A populist tack for Obama
He spoke in Kansas about the middle class, calling this a "make-or- break moment."
OSAWATOMIE, Kan. - With a nod to Theodore Roosevelt, President Obama positioned himself as the champion of the middle class while blasting the "you're-on-your-own economics" of the modern Republican Party, a message likely to form the basis of his reelection effort.
The White House chose what seemed like an unlikely site for Obama's speech, a small town in deeply Republican Kansas.
To Obama's advisers, it was the ideal place to deliver an argument they had spent weeks crafting, one that they hope will help him appeal to a key bloc. It was here, 101 years ago, that Roosevelt outlined his agenda of "new nationalism" - a call for progressive reforms and an active federal government committed to reining in the power of concentrated wealth.
In his remarks, Obama acknowledged the hardship many Americans face and called this a "make-or-break moment for the middle class."
"This is the defining issue of our time," he said. "At stake is whether this will be a country where working people can earn enough to raise a family, build a modest savings, own a home, and secure their retirement."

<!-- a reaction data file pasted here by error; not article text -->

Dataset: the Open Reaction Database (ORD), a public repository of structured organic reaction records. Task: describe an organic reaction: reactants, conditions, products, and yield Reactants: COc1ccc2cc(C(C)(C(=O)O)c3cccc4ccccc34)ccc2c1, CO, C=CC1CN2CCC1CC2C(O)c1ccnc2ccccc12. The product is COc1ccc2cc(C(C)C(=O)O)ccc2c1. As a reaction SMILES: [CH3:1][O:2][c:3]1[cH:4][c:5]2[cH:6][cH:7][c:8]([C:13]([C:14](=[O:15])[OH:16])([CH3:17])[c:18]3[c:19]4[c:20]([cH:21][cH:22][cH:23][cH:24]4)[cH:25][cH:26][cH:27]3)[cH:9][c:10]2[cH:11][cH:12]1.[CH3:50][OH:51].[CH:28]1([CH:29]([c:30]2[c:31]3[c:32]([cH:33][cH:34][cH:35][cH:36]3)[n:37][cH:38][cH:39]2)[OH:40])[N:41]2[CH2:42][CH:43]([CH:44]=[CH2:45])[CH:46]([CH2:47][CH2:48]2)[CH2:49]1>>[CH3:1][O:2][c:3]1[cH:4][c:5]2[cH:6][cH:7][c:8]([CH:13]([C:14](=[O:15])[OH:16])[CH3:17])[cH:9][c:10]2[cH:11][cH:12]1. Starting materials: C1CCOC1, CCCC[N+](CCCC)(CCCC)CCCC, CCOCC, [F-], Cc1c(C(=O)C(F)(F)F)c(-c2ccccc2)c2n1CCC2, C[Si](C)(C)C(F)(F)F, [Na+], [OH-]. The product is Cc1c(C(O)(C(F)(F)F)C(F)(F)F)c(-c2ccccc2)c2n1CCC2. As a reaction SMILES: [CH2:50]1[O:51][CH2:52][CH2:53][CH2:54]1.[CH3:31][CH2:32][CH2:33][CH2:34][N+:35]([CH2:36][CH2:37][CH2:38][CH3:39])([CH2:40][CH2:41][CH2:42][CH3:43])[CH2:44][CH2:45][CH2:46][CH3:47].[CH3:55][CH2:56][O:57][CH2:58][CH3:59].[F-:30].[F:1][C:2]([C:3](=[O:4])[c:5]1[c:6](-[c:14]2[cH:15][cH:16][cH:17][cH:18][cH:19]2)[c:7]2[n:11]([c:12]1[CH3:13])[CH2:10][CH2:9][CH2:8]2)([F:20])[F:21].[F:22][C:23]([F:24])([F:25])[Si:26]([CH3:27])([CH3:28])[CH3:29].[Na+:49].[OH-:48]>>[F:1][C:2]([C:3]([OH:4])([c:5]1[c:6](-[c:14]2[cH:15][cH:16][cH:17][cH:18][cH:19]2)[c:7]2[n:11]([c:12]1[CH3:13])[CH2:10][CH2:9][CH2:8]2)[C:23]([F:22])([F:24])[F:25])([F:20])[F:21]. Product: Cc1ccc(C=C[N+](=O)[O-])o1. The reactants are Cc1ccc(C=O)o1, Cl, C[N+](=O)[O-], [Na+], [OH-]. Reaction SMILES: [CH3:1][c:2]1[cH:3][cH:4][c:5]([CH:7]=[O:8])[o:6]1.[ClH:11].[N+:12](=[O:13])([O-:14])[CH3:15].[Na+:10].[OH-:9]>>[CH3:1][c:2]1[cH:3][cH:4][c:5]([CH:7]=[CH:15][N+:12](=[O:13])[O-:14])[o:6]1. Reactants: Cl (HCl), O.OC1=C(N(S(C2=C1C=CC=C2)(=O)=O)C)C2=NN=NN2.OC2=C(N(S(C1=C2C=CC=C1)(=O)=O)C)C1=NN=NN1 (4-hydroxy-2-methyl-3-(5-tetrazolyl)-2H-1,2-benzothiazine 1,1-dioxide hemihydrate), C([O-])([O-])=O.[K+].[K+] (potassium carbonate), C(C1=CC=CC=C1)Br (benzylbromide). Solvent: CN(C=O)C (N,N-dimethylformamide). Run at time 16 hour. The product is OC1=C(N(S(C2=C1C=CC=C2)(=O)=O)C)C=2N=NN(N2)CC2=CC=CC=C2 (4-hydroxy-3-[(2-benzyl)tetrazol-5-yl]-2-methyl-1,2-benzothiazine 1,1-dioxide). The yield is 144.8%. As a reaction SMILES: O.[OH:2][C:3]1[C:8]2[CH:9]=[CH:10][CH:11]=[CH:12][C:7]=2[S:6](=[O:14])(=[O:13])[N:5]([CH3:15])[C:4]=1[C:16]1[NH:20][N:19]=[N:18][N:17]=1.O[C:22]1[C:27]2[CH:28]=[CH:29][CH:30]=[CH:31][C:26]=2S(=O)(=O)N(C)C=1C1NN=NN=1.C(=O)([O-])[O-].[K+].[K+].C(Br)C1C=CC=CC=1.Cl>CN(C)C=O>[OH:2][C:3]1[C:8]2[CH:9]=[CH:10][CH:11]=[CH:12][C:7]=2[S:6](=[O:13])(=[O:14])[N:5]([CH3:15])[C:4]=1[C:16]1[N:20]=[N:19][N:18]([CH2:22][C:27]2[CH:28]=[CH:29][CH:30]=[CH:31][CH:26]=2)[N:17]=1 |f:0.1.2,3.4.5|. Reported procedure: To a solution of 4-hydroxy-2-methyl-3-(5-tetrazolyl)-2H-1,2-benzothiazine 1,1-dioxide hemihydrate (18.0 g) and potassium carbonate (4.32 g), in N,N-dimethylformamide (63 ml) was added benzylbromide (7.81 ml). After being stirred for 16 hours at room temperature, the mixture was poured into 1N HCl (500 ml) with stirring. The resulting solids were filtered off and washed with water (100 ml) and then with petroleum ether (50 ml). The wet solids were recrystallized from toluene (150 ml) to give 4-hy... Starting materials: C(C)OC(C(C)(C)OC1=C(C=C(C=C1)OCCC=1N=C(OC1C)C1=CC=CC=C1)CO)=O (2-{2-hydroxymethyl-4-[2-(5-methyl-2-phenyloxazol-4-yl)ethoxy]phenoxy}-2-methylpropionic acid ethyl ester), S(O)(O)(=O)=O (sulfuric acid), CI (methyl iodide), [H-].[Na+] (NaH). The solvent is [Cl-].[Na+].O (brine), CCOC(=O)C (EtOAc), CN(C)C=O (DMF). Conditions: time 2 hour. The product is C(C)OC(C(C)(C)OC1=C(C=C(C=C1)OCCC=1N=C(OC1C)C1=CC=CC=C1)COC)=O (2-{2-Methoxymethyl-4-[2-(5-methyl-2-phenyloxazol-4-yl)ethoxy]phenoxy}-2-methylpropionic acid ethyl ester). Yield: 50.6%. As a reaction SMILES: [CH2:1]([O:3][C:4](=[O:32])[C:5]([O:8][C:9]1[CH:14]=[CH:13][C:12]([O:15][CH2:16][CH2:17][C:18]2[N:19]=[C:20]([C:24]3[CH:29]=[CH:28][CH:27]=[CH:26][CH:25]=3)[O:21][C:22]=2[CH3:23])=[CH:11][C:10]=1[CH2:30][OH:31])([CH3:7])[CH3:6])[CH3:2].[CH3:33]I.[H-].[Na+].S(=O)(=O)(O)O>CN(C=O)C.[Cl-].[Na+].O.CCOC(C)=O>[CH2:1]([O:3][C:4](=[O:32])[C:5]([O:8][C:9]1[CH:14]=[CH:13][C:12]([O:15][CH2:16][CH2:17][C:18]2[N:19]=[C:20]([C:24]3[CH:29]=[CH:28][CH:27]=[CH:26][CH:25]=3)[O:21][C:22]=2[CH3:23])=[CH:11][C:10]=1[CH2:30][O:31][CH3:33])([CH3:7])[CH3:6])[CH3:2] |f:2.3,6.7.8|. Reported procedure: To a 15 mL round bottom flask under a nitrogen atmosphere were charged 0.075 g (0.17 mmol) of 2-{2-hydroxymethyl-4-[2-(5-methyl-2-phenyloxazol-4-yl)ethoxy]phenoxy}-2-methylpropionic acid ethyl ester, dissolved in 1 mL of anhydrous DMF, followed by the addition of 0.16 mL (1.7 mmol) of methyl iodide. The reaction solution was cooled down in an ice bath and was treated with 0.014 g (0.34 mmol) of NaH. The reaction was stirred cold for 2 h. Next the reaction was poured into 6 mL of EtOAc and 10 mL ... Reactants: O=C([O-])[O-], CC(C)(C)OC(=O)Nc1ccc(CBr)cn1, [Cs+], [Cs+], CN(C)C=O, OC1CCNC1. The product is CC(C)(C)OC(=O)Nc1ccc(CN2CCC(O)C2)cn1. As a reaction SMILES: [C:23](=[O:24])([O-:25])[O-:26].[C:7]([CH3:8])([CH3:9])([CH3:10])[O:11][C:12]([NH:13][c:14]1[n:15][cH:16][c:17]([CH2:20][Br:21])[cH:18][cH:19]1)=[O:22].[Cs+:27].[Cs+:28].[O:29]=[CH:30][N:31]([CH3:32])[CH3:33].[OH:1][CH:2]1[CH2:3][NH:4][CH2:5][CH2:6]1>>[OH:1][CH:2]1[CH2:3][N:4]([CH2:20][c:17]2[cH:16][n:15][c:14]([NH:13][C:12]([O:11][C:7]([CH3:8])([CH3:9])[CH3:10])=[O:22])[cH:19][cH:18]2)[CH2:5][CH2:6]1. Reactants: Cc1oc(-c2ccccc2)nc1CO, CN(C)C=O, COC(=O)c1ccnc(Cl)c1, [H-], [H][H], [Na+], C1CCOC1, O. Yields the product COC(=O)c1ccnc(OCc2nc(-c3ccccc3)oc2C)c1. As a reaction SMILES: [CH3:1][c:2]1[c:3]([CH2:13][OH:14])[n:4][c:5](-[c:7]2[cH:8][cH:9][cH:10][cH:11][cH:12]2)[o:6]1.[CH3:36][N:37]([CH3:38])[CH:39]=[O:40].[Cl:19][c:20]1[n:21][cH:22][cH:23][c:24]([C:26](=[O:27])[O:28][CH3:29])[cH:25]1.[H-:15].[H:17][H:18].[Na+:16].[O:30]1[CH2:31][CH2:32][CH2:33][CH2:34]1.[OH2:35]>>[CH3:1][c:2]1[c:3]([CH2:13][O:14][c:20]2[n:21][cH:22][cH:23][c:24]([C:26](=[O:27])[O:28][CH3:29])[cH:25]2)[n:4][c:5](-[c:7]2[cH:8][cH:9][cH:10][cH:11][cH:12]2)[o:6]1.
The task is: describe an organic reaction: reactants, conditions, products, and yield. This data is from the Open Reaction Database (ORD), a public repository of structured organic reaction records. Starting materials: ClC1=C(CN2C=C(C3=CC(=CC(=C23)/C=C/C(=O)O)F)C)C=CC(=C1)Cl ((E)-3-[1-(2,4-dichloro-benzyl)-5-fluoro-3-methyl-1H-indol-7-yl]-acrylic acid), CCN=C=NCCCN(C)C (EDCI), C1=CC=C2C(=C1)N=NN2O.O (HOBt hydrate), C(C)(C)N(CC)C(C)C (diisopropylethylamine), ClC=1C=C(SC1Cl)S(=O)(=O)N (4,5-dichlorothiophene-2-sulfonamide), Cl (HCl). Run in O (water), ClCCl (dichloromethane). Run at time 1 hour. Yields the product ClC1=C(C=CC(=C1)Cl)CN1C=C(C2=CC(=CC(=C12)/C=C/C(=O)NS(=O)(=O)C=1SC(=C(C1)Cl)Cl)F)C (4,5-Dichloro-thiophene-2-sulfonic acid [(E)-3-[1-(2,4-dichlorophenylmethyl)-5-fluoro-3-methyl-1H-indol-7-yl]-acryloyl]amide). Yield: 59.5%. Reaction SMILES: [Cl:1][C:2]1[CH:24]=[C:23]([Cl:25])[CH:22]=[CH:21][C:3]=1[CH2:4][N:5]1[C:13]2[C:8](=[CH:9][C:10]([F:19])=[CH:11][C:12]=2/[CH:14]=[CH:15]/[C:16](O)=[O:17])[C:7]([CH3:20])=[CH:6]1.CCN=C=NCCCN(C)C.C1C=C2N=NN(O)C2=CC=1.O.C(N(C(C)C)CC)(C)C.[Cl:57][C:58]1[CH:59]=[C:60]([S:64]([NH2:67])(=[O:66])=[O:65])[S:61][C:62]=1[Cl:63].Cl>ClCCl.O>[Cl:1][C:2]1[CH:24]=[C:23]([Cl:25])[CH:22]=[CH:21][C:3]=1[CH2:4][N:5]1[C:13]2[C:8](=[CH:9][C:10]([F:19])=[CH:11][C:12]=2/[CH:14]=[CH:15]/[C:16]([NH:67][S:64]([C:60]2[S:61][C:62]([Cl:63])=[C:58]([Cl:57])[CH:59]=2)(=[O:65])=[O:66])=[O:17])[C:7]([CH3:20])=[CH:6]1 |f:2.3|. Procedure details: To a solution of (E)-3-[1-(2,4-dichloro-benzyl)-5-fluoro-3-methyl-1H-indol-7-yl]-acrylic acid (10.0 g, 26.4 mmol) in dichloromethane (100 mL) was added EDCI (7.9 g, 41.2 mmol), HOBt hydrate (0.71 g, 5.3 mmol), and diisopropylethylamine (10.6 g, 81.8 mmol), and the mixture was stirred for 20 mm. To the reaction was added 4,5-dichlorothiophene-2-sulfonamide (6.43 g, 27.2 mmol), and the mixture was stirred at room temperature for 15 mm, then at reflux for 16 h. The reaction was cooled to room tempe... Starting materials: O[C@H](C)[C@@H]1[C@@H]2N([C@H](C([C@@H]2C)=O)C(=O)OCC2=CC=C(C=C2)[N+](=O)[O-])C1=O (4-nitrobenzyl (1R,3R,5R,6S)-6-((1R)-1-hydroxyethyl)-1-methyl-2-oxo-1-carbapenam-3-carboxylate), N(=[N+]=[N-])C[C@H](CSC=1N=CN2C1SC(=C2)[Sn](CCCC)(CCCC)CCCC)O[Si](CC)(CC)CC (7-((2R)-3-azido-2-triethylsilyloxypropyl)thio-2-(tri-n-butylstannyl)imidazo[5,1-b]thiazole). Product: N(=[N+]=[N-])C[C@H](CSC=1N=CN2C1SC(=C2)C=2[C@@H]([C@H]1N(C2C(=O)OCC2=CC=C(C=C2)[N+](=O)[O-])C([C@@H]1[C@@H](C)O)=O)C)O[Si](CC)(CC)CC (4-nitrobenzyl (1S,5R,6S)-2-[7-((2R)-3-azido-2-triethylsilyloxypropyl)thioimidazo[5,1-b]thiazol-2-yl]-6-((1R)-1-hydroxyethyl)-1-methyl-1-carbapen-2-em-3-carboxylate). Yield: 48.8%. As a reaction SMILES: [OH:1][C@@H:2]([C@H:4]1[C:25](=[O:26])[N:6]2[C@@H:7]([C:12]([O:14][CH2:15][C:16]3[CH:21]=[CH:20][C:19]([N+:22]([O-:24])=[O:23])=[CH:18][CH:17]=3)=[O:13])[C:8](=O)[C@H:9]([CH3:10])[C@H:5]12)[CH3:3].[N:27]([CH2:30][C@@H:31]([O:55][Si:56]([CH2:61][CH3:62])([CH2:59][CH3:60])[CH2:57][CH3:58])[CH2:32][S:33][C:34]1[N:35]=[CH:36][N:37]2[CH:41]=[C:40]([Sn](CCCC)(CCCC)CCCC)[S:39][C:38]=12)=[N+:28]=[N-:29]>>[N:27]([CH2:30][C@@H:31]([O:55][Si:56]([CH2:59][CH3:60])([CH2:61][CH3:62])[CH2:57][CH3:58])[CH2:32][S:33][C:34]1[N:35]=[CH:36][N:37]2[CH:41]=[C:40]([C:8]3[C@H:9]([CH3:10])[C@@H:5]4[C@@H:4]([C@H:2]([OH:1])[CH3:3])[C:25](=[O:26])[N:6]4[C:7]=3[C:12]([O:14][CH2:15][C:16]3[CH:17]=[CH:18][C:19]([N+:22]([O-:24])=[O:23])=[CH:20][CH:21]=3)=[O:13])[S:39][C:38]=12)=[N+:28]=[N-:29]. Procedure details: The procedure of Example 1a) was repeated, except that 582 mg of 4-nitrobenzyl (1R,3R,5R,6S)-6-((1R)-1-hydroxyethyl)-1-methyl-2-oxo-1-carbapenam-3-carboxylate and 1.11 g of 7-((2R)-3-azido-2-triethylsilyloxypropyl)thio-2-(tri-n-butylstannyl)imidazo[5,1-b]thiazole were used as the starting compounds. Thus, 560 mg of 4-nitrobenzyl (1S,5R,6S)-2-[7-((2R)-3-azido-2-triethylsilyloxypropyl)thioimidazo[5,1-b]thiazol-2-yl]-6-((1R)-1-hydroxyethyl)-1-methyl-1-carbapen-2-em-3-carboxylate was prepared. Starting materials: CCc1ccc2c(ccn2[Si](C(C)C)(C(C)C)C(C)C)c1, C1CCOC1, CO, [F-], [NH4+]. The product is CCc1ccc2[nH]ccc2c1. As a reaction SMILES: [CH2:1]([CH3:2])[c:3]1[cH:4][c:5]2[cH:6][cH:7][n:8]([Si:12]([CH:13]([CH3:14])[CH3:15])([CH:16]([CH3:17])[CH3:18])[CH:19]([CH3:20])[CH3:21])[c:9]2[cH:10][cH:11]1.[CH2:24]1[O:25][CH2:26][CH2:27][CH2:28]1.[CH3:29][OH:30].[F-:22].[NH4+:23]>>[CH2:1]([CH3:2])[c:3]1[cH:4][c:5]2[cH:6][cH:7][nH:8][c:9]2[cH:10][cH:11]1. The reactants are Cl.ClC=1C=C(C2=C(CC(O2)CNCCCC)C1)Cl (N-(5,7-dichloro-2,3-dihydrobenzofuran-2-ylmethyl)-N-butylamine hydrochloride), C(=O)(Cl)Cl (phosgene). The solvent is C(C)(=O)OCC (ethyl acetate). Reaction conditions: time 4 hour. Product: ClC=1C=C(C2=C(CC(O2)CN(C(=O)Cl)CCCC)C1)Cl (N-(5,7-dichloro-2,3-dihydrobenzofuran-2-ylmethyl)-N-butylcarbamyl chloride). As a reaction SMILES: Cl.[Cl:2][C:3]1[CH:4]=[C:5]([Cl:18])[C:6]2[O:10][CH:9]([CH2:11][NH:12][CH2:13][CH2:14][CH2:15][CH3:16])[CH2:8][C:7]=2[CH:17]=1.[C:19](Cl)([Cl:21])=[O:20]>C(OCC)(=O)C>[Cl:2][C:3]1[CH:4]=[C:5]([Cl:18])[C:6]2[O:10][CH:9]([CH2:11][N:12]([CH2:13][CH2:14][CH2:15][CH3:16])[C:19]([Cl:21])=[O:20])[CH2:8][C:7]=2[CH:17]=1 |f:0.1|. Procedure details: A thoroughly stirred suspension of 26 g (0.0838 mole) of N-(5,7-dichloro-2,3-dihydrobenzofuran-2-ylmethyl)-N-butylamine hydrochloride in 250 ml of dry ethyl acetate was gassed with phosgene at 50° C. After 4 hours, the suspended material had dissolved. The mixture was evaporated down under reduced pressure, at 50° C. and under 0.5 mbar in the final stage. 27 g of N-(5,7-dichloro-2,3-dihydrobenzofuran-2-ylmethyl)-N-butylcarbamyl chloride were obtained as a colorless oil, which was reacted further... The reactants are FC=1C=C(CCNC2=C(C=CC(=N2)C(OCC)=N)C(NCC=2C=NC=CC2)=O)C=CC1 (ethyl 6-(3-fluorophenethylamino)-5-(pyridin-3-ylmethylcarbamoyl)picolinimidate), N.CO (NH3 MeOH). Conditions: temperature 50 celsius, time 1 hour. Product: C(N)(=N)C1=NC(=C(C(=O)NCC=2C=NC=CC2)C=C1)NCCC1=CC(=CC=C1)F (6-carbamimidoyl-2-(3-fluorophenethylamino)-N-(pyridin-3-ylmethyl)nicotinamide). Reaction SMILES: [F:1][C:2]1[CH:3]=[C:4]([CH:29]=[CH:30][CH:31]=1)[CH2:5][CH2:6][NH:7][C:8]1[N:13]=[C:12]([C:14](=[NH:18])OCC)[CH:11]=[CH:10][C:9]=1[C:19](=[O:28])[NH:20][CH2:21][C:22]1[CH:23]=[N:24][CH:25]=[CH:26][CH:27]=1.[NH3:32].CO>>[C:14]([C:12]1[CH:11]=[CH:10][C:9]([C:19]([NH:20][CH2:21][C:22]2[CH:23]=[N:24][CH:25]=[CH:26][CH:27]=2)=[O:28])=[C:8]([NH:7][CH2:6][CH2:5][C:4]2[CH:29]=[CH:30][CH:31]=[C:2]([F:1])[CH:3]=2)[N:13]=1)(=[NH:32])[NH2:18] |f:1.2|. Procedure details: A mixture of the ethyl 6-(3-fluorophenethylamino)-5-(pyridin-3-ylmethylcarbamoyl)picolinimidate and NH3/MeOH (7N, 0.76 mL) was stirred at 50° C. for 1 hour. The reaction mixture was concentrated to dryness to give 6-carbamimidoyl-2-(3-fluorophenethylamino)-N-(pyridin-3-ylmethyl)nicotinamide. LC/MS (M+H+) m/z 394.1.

Obama's theme, which White House advisers hope will draw centrist voters, is that today's GOP leadership has abandoned the party's legacy in favor of defending the interests of the powerful.
The president said some "seem to be suffering from a kind of collective amnesia."
"In fact, they want to go back to the same policies that have stacked the deck against middle-class Americans for too many years," he said. "I believe that this country succeeds when everyone gets a fair shot, when everyone does their fair share, and when everyone plays by the same rules. Those aren't Democratic or Republican values, 1 percent values or 99 percent values. They're American values, and we have to reclaim them."
Republicans scoff at Obama's efforts to align himself with Roosevelt, whose calls for corporate reform came at a time when there was little business regulation.
Obama's team argues he is embracing the spirit of Roosevelt's beliefs in a modern context. The president pointed to actions in a Republican administration last decade to pass "tax cuts for the wealthy" and slash oversight.
"And what did they get us? The slowest job growth in half a century. Massive deficits that have made it much harder to pay for the investments that built this country," he said, and "a financial sector where irresponsibility and lack of basic oversight nearly destroyed our entire economy."
"We simply cannot return to this brand of you're-on-your-own economics if we're serious about rebuilding the middle class in this country," he said.